First there was Wired Magazine's national security blog, Danger Room. Then there was Danger Room's senior reporter, Sharon Weinberger, who's got her own website. Then there was Subtopia: A Field Guide to Military Urbanism, which is listed in the "Underground Sources" section of Weinberger's right-hand navigation menu. That was the path that took me to it; Subtopia's latest entry, "'Block D' Enters the Pantheon of GWOT Space" is fascinating.
Interesting interview with Ted Sorensen, J.F.K.'s counselor, advisor, and speechwriter of 11 years, in this week's NYT Magazine. He refuses to take much credit for Kennedy's words, either in his new book, Counselor: A Life at the Edge of History, or in the interview... which is in pretty stark contrast to a more recent generation of presidential wordsmiths, David Frum, Matthew Scully, and Michael J. Gerson.
Associated Press reported that AQ No. 2 Ayman Al Zawahiri "will soon answer the hundreds of questions submitted by journalists, militants and others about the terrorist network’s future", citing an AQ press release to that effect. In response, the New Yorker, with it's usual wit, has cobbled together an interesting exercise in relative banality. A sampling of what an AQ Q&A over the web could look like:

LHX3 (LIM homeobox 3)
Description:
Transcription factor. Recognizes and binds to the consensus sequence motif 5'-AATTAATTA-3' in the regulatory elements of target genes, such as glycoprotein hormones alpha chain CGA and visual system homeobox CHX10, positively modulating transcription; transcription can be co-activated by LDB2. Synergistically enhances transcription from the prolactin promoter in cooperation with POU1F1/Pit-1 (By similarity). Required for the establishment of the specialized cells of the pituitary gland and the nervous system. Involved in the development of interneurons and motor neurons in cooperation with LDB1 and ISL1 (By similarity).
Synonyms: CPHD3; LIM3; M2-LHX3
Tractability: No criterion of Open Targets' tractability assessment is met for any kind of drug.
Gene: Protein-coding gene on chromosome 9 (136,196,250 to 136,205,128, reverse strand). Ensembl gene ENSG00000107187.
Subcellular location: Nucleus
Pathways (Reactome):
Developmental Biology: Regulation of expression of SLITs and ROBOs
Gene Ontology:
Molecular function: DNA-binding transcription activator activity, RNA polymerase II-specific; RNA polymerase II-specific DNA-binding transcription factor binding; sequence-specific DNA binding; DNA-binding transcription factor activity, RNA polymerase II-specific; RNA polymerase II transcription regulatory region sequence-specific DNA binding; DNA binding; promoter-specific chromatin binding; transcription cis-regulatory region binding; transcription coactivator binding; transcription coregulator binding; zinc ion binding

There I was, thinking that it would be a simple thing to contrast the cultural turn in US foreign policy and counterinsurgency, against the persistence and evolution of geo-spliced spatial analysis of conflict. Not so. Never underestimate the ability of scholars to adapt, improvise, and overcome - or to get it completely wrong; trust well-resourced academic departments at well-heeled U.S. universities to innovate.
The New America Foundation's Nicholas Schmidle again, in Slate's "Dispatches" section, this time writing about the state and the state of blogging in Saudi Arabia. The focus of the piece is a Saudi blogger, Raed al-Saeed who, in response to Geert Wilders' inflammatory anti-Islamic film, Fitna, crafted his own video on the less savory elements of Christian contemporanea and biblical history. According to Schmidle, the exercise in relativism was, in addition to being a healthy exercise in comparative propaganda, an online smash.